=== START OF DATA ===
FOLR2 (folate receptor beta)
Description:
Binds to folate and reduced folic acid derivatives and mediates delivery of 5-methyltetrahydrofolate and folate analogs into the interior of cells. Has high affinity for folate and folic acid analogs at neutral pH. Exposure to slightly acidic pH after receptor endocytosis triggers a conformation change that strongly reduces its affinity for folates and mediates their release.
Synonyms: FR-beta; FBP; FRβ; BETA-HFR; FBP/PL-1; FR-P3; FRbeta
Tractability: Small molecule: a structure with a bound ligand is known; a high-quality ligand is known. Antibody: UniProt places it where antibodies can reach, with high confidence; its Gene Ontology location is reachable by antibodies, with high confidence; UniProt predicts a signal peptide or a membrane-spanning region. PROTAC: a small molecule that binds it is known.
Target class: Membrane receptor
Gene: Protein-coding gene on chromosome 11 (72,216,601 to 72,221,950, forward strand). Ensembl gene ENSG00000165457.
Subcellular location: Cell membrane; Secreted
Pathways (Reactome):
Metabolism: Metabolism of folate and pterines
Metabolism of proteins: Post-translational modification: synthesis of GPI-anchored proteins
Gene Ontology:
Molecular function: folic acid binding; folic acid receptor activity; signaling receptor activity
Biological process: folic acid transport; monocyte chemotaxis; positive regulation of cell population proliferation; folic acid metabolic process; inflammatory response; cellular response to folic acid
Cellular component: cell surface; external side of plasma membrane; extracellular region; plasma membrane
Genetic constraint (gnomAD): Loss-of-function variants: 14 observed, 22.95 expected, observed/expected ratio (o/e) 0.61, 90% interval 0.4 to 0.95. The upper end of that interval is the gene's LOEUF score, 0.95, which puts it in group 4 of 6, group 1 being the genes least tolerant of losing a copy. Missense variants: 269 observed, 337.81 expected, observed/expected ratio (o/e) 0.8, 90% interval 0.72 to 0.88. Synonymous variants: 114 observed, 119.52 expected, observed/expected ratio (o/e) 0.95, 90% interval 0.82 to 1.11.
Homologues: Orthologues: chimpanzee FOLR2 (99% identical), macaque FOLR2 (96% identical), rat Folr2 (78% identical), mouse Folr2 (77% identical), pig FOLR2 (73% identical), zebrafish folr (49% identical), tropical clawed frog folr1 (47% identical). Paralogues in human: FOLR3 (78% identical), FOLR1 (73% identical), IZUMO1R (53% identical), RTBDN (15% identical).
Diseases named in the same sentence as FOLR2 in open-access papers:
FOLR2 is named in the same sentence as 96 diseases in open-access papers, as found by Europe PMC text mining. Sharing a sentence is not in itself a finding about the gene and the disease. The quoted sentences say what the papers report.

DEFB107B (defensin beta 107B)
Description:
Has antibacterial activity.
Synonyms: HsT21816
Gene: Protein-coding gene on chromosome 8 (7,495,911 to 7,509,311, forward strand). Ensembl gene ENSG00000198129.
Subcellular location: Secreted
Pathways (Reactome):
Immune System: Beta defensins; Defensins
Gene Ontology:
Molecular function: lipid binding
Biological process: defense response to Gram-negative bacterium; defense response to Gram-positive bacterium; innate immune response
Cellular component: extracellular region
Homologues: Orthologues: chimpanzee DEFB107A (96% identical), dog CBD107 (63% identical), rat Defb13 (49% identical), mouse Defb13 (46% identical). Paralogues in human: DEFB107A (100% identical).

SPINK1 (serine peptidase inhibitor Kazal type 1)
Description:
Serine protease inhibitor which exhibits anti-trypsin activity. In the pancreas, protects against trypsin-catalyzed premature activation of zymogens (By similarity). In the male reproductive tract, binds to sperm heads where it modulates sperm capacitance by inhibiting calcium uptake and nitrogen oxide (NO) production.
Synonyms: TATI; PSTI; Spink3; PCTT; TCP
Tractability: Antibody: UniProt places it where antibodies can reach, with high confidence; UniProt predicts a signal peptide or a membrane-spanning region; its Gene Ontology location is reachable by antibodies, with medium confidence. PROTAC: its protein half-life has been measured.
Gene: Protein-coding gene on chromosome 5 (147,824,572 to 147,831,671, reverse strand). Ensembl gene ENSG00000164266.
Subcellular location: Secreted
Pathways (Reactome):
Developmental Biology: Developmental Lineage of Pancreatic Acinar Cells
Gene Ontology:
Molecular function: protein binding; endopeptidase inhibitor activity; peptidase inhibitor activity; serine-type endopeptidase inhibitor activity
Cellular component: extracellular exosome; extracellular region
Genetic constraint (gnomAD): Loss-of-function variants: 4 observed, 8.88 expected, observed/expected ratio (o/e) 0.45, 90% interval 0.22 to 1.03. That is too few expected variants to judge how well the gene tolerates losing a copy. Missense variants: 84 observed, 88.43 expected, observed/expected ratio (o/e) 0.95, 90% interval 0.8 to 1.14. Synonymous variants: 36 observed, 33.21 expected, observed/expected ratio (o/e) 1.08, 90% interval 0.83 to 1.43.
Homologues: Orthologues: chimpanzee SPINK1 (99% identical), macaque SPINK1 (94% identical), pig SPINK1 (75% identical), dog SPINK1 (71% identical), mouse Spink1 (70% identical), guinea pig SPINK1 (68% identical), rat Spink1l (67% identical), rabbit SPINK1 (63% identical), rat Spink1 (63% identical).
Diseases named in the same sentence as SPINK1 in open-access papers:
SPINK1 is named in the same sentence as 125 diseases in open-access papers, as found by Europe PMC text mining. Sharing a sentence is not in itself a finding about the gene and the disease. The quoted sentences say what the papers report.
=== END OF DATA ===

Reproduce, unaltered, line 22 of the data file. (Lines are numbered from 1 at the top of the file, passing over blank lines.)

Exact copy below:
Has antibacterial activity.